Our poetry evening ‘Choix de poèmes’ on the 11th December was a wonderful success thanks entirely to our members who selected and presented their choice of poems and to the lively and informative discussions which followed.
A number of people expressed their pleasure at having been reacquainted with a favourite poem or at having discovered a new work. It was also interesting to compare the various anthologies members had brought with them. Some of the books were old but all were beautifully kept in keeping no doubt with the many treasured memories they contained.
First up, was Jonathan with Arthur Rimbaud's Le Dormeur du Val – a sensitive poem about a fallen soldier composed when the poet was quite young. Amélie was next with her rendition of Victor Hugo's Sur une barricade written in 1872. This was her favourite poem from an author we don't immediately think of as a poet.
An extract from L'Invitation au voyage by Charles Baudelaire was Margaret's choice. Reading from Douglas Parmée's anthology, Twelve French Poets, a text familiar to many at the meeting, she delivered the poem in such a way that one member who was already familiar with the text said that it was like hearing it, really hearing it, for the very first time.
My own rendition was Déjeuner du matin by Jacques Prévert. A deceptively simple poem, often studied in French primary schools despite its quite adult, mature theme. One of the members commented that the poem had a cinematic or theatrical feel to it. Prévert of course was also a screenwriter most notably for Les Enfants du Paradis. Incidentally, a full size cinema poster for that film, crediting Prévert, adorns the staircase wall of the Harp Bar, just opposite the Dark Horse.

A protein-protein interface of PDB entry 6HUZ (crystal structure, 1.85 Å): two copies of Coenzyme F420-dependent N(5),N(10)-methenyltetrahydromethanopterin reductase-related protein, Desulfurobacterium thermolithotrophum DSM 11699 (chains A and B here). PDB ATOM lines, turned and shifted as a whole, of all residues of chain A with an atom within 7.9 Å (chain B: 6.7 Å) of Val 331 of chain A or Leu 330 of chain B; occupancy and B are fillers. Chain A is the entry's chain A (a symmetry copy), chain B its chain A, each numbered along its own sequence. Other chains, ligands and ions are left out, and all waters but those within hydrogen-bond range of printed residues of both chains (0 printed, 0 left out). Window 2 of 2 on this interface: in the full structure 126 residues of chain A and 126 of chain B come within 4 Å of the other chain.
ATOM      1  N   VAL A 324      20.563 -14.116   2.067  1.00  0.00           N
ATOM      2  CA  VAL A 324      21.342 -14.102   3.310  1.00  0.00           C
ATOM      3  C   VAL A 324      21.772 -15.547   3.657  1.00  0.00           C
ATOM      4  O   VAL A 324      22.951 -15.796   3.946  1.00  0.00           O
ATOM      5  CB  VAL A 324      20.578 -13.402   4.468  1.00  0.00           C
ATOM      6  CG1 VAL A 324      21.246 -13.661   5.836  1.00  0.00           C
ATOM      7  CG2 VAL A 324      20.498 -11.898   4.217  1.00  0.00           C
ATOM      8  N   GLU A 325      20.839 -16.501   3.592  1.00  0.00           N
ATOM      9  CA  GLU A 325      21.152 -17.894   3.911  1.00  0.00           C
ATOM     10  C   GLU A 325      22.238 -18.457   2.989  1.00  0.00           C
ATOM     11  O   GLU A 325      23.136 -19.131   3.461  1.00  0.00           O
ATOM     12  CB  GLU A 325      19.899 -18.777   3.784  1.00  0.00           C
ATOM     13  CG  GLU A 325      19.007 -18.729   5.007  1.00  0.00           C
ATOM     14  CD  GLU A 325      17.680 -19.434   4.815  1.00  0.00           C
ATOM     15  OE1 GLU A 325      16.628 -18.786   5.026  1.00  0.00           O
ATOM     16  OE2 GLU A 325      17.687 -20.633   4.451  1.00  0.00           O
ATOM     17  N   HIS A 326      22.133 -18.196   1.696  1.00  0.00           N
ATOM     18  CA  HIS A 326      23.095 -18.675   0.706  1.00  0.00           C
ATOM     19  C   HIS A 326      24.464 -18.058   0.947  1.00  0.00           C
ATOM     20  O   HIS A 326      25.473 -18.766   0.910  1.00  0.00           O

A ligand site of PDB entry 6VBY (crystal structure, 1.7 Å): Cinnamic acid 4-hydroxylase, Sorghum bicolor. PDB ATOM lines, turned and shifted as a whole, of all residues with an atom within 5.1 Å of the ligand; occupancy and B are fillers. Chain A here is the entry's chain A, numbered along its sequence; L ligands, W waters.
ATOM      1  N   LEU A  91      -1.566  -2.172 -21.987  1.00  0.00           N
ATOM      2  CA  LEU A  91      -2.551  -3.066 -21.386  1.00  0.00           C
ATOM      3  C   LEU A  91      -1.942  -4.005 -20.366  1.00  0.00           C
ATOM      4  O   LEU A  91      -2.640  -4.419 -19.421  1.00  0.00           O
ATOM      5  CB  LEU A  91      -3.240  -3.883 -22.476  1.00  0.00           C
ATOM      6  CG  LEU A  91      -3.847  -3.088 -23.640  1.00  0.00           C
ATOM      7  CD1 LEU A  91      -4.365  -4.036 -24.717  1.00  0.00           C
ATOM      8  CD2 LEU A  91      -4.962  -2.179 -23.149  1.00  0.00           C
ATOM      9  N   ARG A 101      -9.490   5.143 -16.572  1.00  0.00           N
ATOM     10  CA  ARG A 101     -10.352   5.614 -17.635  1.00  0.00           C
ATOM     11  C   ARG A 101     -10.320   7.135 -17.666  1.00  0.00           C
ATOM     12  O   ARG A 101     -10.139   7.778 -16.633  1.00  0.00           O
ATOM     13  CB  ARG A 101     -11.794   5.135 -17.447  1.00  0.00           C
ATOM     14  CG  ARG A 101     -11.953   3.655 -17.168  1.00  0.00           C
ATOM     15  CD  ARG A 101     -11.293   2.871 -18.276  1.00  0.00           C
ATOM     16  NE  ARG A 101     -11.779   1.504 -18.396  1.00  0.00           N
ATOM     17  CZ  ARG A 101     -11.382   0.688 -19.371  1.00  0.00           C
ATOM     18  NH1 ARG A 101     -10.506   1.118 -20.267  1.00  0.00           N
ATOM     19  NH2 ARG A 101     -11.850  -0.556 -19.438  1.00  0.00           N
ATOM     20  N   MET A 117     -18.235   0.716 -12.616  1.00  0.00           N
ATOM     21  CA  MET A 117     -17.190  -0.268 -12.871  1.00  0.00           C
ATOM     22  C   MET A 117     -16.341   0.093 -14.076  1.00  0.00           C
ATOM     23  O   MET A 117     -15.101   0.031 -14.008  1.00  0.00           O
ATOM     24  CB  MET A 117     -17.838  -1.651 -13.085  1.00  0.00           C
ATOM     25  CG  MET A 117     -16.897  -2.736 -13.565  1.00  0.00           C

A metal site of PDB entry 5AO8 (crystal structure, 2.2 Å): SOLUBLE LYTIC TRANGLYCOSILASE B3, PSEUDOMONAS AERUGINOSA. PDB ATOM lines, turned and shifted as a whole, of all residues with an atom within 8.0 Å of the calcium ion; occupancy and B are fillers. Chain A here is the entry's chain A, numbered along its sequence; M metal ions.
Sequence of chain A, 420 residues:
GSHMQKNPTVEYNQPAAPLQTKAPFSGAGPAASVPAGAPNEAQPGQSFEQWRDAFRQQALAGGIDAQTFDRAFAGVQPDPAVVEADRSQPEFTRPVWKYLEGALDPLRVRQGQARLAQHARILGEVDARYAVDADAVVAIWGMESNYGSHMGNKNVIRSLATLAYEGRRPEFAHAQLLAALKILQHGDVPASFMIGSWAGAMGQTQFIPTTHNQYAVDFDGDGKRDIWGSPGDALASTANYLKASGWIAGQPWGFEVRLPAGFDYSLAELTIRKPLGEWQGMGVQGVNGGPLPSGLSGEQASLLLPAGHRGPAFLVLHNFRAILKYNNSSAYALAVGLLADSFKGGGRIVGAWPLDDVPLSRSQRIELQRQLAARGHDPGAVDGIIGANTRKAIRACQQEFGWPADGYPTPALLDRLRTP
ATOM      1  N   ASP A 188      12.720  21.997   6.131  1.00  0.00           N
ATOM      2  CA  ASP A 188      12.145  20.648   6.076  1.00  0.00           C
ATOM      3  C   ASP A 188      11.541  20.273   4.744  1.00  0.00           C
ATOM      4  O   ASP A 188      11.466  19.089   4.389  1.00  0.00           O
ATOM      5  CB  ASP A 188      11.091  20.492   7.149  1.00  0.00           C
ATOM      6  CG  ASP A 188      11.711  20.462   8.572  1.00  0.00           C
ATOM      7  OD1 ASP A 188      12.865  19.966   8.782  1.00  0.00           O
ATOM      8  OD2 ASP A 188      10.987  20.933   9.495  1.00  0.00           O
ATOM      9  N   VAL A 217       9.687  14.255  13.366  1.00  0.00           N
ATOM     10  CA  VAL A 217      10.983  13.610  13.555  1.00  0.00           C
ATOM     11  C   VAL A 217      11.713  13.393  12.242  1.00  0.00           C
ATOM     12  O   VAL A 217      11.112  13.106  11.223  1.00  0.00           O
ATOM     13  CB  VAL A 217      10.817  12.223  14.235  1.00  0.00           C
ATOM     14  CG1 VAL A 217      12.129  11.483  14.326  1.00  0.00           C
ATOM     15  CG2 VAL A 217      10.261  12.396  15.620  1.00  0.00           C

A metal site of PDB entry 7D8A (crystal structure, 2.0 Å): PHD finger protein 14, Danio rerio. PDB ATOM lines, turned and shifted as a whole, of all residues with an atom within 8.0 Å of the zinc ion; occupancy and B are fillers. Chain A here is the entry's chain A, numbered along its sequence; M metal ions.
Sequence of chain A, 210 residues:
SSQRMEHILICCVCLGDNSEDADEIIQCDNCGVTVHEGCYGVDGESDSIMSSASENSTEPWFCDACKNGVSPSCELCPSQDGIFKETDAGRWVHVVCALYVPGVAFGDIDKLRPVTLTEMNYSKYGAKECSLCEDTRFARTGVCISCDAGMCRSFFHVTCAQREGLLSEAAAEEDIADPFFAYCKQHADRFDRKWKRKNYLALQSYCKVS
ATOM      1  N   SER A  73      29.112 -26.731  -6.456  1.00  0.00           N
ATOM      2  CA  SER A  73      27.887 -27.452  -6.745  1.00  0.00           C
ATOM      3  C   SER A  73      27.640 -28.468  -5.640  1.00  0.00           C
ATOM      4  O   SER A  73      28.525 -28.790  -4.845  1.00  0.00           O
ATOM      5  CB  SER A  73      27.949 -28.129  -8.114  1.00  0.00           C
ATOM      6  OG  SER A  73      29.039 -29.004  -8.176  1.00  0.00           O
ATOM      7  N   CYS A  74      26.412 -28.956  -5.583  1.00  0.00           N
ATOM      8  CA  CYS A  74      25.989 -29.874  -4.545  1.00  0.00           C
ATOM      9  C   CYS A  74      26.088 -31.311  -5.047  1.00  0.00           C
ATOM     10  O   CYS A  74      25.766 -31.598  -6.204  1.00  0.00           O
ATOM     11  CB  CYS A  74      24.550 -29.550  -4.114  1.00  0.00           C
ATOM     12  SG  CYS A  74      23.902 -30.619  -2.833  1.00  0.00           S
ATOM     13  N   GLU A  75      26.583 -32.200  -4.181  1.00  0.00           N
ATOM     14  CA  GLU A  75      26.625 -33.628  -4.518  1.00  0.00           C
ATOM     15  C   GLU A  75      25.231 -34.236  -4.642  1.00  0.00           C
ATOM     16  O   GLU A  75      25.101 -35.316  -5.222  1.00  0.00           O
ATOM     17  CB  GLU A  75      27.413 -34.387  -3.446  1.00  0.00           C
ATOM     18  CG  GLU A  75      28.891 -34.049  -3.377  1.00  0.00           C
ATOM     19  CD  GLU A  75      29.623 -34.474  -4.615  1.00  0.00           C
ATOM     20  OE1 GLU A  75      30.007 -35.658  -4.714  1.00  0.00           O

Liberté by Paul Éluard was Claudine choice. Here the theme of freedom seemed to connect with other poems independently chosen for the evening. It was an appropriate poem to lead to an extract of a lecture - The whole thing: On the good of poetry - given by the late Seamus Heaney and voiced by his friend, Jim. Discussion around the extract led to a lively exchange on the value of reading aloud, hearing rather than reading the poem and the whole subject of translation.
All in all it was an excellent evening which members felt ought to be repeated in future programmes. As ever, the Dark Horse was the perfect venue – Warm ; comfortable seats ; soft lighting ; treasured anthologies and timeless literature.